Musings of a Dinosaur

A Family Doctor in solo private practice; I may be going the way of the dinosaur, but I'm not dead yet.

Thursday, June 21, 2007

Snake Bite Pix

Look in the dictionary under "generous" and you will see a picture of my patient who was bitten by the copperhead snake.

Of course the story was blogged with her permission, but when she saw the reader comments asking about pictures, look what she sent me: (with permission to post them too)

[Reassurance: none nearly as gross as the pictures in the eMedicine Snakebite link from the previous post.]

The two large purple dots are the fang marks. You can see two smaller, fainter dots more distally (to the left in the picture) that are closer together; these are from the snake's bottom teeth.
The level of the swelling was recorded with purple marker on the skin.

From the patient: "These pictures were taken early in the afternoon [the day after the bite.] By that night the swelling had moved above my kneecap." (Just compare her foot and ankle to get an idea.)

Hard to see the redness, but that's what this is showing along with the swelling. Not hard to imagine how much it must have hurt.

This is her calf and popliteal fossa area. By comparing the color to the skin of her arm, you can see how green it is.

9 Comments:

At Thu Jun 21, 09:57:00 PM, Blogger Dr. A said...

Interesting case and great pics!

 
At Fri Jun 22, 12:04:00 AM, Blogger Judy said...

It was very generous of her to share the pictures -- and especially to give permission so we could see them.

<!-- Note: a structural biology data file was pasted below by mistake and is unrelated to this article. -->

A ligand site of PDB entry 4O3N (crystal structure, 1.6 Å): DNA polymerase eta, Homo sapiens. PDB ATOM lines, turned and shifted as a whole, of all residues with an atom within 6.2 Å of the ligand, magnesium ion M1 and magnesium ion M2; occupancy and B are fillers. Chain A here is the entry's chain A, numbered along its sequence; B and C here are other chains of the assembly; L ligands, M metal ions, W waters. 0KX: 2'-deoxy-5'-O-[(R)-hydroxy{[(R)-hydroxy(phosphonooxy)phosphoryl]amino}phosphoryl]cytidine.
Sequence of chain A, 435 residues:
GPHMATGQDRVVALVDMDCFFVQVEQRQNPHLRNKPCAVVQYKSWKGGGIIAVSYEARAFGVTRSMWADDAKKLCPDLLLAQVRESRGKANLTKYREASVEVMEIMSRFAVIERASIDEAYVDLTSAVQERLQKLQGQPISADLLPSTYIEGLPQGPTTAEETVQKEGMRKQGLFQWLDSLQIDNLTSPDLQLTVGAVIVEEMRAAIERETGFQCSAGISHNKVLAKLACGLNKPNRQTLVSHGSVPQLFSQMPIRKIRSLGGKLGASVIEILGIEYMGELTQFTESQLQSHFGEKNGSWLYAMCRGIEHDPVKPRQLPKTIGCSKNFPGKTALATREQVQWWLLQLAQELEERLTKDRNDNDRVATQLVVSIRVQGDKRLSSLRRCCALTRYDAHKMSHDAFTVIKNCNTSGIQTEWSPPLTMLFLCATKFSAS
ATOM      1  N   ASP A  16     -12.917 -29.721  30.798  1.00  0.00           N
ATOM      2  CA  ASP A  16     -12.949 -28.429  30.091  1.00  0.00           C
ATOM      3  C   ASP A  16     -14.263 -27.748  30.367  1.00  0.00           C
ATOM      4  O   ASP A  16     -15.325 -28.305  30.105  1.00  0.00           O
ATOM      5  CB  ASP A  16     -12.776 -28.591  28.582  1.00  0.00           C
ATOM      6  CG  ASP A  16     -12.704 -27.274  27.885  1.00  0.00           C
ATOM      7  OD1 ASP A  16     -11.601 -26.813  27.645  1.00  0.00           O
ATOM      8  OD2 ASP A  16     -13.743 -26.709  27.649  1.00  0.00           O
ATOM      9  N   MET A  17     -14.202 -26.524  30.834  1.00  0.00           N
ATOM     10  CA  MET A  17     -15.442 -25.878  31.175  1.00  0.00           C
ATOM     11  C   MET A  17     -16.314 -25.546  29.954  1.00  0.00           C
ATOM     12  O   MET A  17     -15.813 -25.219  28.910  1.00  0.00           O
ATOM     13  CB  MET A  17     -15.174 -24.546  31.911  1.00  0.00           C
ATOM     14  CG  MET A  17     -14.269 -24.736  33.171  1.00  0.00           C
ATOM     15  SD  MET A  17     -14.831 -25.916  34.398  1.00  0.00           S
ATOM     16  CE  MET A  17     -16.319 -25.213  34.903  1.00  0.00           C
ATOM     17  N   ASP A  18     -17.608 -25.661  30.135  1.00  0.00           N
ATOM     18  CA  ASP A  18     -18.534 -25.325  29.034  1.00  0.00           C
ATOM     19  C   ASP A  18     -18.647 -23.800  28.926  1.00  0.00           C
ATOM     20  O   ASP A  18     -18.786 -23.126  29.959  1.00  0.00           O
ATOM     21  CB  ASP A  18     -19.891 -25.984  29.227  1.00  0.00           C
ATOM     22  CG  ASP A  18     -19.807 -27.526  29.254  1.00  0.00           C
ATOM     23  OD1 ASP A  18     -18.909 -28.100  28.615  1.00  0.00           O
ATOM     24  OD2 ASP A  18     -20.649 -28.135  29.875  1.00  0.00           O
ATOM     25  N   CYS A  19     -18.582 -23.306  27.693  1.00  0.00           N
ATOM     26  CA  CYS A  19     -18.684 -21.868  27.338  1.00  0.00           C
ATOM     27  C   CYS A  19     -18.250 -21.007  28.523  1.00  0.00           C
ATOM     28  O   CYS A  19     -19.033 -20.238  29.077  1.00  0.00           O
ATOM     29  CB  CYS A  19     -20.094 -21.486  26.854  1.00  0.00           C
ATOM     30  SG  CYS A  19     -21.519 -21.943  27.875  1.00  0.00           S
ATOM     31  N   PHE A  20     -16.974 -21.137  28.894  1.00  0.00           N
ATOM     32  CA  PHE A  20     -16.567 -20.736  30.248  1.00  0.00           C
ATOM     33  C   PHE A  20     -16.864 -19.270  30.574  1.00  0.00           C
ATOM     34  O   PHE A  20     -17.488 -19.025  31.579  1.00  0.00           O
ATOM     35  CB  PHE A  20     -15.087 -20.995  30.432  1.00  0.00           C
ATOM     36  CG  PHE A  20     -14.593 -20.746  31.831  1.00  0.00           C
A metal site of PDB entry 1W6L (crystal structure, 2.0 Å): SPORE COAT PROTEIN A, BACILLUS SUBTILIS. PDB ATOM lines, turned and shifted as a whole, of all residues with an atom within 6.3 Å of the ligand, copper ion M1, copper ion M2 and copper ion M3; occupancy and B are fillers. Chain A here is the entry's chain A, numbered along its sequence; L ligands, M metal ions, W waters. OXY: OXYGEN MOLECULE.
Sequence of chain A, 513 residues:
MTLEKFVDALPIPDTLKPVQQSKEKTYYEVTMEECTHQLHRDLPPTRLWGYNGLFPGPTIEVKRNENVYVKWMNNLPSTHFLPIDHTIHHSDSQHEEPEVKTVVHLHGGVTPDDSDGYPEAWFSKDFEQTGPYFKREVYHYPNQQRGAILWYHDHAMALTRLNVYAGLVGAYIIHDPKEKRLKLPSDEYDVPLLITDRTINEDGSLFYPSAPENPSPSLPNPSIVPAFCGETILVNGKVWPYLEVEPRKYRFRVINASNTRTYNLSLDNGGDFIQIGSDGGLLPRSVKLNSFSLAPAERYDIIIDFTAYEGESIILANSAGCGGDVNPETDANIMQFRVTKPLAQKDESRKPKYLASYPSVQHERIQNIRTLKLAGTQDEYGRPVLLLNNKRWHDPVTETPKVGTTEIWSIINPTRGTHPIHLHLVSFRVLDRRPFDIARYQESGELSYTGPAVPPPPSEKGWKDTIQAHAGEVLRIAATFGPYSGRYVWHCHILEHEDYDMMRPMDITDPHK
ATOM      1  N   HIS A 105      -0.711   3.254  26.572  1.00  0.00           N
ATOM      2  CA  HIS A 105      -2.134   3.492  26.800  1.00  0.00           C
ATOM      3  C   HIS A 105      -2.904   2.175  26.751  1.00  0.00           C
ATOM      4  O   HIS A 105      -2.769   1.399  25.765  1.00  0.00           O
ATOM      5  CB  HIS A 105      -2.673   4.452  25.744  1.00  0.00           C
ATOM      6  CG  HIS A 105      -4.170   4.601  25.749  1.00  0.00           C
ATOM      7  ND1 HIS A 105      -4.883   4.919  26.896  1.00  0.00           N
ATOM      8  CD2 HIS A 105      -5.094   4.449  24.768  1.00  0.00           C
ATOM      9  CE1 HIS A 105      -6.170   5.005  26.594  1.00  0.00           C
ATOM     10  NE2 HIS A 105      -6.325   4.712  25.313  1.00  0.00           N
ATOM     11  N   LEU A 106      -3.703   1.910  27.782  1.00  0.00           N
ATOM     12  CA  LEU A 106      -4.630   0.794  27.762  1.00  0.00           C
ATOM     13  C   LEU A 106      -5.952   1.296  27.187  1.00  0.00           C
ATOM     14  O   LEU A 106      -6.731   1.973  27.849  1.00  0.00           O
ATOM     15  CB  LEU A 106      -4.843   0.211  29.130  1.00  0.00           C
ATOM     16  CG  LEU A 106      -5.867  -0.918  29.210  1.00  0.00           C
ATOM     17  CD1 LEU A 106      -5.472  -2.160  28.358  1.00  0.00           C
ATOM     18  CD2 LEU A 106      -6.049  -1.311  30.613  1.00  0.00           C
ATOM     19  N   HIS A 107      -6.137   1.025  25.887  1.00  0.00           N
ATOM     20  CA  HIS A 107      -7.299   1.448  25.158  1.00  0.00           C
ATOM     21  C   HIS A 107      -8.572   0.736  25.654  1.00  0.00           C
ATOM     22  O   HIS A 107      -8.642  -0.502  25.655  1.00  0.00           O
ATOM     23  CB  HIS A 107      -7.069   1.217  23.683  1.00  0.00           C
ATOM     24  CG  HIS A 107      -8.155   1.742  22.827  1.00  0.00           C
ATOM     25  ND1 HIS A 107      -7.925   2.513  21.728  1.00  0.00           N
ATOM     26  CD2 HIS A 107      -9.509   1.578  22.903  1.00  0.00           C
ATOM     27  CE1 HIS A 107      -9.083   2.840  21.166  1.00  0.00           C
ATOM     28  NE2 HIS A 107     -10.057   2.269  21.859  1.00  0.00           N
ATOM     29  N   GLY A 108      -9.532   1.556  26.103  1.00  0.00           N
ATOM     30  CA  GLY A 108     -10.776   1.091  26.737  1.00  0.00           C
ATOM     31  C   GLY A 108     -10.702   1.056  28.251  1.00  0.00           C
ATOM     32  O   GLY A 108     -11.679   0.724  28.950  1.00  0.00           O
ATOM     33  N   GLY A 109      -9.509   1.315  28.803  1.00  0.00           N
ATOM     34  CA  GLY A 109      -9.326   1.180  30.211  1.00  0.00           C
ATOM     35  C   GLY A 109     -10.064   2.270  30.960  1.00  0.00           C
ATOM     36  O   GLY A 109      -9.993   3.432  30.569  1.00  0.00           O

At Fri Jun 22, 01:47:00 AM, Blogger D.P. said...

Ewwwww! And tell your generous patient that she should blog . . . ;o)

New blog up and running . . .btw

 
At Fri Jun 22, 06:35:00 AM, Blogger The MSILF said...

Wow! Thank you to her and I hope it heals quick! She must be a great lady to be so nice!

 
At Fri Jun 22, 11:14:00 AM, Anonymous Newer Antivenom said...

There was a study done with 400 copperhead envenomation cases that showed on average bite victims lost 44 days of work. Also, local tissue injury left untreated can often times result in permanent loss of function and/or chronic pain. Newer antivenom is very often used in mild bites and copperhead bites due to its safety profile.

 
At Fri Jun 22, 11:27:00 AM, Blogger Voter Mom said...

That looks very painful. I hope she gets better soon.

 
At Fri Jun 22, 11:58:00 PM, Anonymous Ami said...

I hope she heals well, too! How long does it take for that to heal?

 
At Mon Jun 25, 10:58:00 PM, Blogger Lynn Price said...

Bless her heart for sharing! I have some dramatic photos of a poor soul bitten by a fer de lance when I was with a medical team in the Peruvian jungle. Now THAT was gross.

 
At Tue Jun 23, 11:00:00 PM, Anonymous Anonymous said...

My daughter just got bit yesterday In Salem Missouri in almost the exact same spot on the foot. She said the paid was awful and it's doing the same thing. Did she take the anti venom?

 

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